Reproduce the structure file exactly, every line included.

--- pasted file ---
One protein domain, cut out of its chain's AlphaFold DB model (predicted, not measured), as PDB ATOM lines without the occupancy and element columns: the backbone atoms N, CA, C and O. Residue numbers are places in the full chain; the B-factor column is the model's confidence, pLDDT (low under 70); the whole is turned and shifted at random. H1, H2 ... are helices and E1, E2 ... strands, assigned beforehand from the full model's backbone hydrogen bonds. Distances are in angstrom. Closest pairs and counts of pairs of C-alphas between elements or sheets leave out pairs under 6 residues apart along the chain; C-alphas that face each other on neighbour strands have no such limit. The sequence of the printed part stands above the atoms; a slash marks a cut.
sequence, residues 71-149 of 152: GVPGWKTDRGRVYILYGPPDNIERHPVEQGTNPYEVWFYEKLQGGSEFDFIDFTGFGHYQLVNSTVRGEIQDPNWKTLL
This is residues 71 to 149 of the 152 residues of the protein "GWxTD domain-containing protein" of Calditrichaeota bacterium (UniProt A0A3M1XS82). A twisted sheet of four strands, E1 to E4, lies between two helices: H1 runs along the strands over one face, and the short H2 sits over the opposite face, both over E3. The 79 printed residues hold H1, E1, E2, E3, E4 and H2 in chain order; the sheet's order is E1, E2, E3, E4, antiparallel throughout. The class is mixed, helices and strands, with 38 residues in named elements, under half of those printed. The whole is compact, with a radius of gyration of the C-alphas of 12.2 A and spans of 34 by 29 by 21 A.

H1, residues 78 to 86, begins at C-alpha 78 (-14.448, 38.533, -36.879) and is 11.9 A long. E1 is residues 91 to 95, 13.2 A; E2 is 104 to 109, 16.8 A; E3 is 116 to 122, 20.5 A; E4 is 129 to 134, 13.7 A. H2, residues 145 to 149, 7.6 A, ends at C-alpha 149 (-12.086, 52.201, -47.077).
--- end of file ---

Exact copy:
One protein domain, cut out of its chain's AlphaFold DB model (predicted, not measured), as PDB ATOM lines without the occupancy and element columns: the backbone atoms N, CA, C and O. Residue numbers are places in the full chain; the B-factor column is the model's confidence, pLDDT (low under 70); the whole is turned and shifted at random. H1, H2 ... are helices and E1, E2 ... strands, assigned beforehand from the full model's backbone hydrogen bonds. Distances are in angstrom. Closest pairs and counts of pairs of C-alphas between elements or sheets leave out pairs under 6 residues apart along the chain; C-alphas that face each other on neighbour strands have no such limit. The sequence of the printed part stands above the atoms; a slash marks a cut.
sequence, residues 71-149 of 152: GVPGWKTDRGRVYILYGPPDNIERHPVEQGTNPYEVWFYEKLQGGSEFDFIDFTGFGHYQLVNSTVRGEIQDPNWKTLL
This is residues 71 to 149 of the 152 residues of the protein "GWxTD domain-containing protein" of Calditrichaeota bacterium (UniProt A0A3M1XS82). A twisted sheet of four strands, E1 to E4, lies between two helices: H1 runs along the strands over one face, and the short H2 sits over the opposite face, both over E3. The 79 printed residues hold H1, E1, E2, E3, E4 and H2 in chain order; the sheet's order is E1, E2, E3, E4, antiparallel throughout. The class is mixed, helices and strands, with 38 residues in named elements, under half of those printed. The whole is compact, with a radius of gyration of the C-alphas of 12.2 A and spans of 34 by 29 by 21 A.

H1, residues 78 to 86, begins at C-alpha 78 (-14.448, 38.533, -36.879) and is 11.9 A long. E1 is residues 91 to 95, 13.2 A; E2 is 104 to 109, 16.8 A; E3 is 116 to 122, 20.5 A; E4 is 129 to 134, 13.7 A. H2, residues 145 to 149, 7.6 A, ends at C-alpha 149 (-12.086, 52.201, -47.077).